Height is a physical property that naturally assumes great importance in a three-dimensional, visual world. Tall mountains, tall buildings and tall people command extra attention; height is also an important metric in health, engineering and countless other fields.

Humans have produced a variety of tools for measuring height, and have come up with different scales for assigning numbers to this property. Height is a unit of linear measure, and linear measure, or displacement, is a fundamental quantity in physics.

In the modern world, the metric system, or international system of units (SI), is the measurement system of choice in most parts of the world, with the United States standing as the sole significant holdout in the 21st century. The **centimeter** is a common unit of measure because it works conveniently for the sizes of many everyday objects.

## What Is the Metric System?

The **metric system** was adopted in the late 18th century in Europe and was applied to mass and length. The meter was originally defined as one-ten millionth (1/10,000,000) of the distance from the equator to the North Pole. The use of modern measuring equipment has modified this value somewhat, but it is very close to the original value.

The meter is divided or multiplied by powers of ten to get other units suitable for whatever problem is at hand. The decimeter is 1/10 of a meter but is rarely used; in contrast, the centimeter (1/100) and millimeter (1/1,000) are very common.

Moving in the other direction, the decameter (10 meters) and hectometer (100 meters) are seldom encountered, but the kilometer (1,000 meters) is vitally important in transportation and other realms.

## Height Conversions Between "Competing" Systems

Even if you know how tall you are, you probably do not know your height in centimeters if you live in the U.S., where the foot and the inch are the ruling units over human-being-sized distances.

To get your height in inches alone from the way it's usually presented (e.g. 5' 7"), multiply the total number of feet by 12 and then add the remainder. For example, a 5' 7" person is (5 × 12) + 7 = 67" tall.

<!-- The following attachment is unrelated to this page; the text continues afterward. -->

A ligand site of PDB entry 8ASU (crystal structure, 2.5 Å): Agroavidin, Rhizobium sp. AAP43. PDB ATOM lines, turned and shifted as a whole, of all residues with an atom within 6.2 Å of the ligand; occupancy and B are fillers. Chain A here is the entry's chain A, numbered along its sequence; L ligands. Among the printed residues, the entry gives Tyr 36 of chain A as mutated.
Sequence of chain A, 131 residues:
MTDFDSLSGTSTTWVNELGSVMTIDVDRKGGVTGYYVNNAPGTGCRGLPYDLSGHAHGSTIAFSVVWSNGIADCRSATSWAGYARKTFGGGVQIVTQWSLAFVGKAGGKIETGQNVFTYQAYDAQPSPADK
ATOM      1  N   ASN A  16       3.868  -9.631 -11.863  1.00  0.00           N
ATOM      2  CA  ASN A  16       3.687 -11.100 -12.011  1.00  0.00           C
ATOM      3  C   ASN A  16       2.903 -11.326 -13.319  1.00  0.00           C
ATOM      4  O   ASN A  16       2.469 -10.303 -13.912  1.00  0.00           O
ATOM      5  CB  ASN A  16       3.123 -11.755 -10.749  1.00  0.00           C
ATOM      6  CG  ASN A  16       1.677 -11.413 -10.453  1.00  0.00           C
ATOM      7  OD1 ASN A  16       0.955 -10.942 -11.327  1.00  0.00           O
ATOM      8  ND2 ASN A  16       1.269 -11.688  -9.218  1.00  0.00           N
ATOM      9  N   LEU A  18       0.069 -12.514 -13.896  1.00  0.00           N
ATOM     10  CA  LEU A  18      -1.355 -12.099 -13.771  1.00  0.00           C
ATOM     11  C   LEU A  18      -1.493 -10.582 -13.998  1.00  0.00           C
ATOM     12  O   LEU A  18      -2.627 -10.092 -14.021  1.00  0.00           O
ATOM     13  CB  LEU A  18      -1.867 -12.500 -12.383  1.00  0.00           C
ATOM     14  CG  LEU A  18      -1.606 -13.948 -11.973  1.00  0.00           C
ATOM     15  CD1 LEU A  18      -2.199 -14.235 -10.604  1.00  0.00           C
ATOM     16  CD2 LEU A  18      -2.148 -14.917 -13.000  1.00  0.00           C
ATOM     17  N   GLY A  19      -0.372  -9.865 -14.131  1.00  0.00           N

To **convert inches to centimeters** (in to cm), simply multiply by 2.54. This is because there are exactly 2.54 cm and 25.4 mm (millimeters) in one inch, and by extension, (12 × 25.4) = 304.8 cm in a foot.

## Calculate Height in cm

If you have a height measurement that is already in metric units, you're in luck and need to move the decimal point an appropriate amount. For example, 5.46 m = (100)(5.46) = 546 cm; 0.375 km = (1,000)(0.375) = 375 m = (100)(375) = 37,500 cm.

If the height is in some other units, such as inches, you would proceed as above, with the basic factor to keep in mind being 1 inch = 2.54 cm.

See the Resources for an example of an online tool that can be used to do these conversions and others like them very quickly.

## Height Measurements of Larger Objects

If you want to know the height of larger object such as a tree in cm or other units, you need to avail yourself of a protractor, sextant or other device that allows you to **estimate the angle** above the tip of the tree from the horizontal to your point of view. You also need to know how far your eyes are from the ground and from the tree itself.

With this information in hand, you can use trigonometry to get a value for the height of the tree. If A is the angle, d is the distance from you to the tree, and E is eye height, then the height h of the tree is given by:

h = (tan A)(d) + E

References

Resources

About the Author

Kevin Beck holds a bachelor's degree in physics with minors in math and chemistry from the University of Vermont. Formerly with ScienceBlogs.com and the editor of "Run Strong," he has written for Runner's World, Men's Fitness, Competitor, and a variety of other publications. More about Kevin and links to his professional work can be found at www.kemibe.com.

Photo Credits

steel ruler image by dwags from Fotolia.com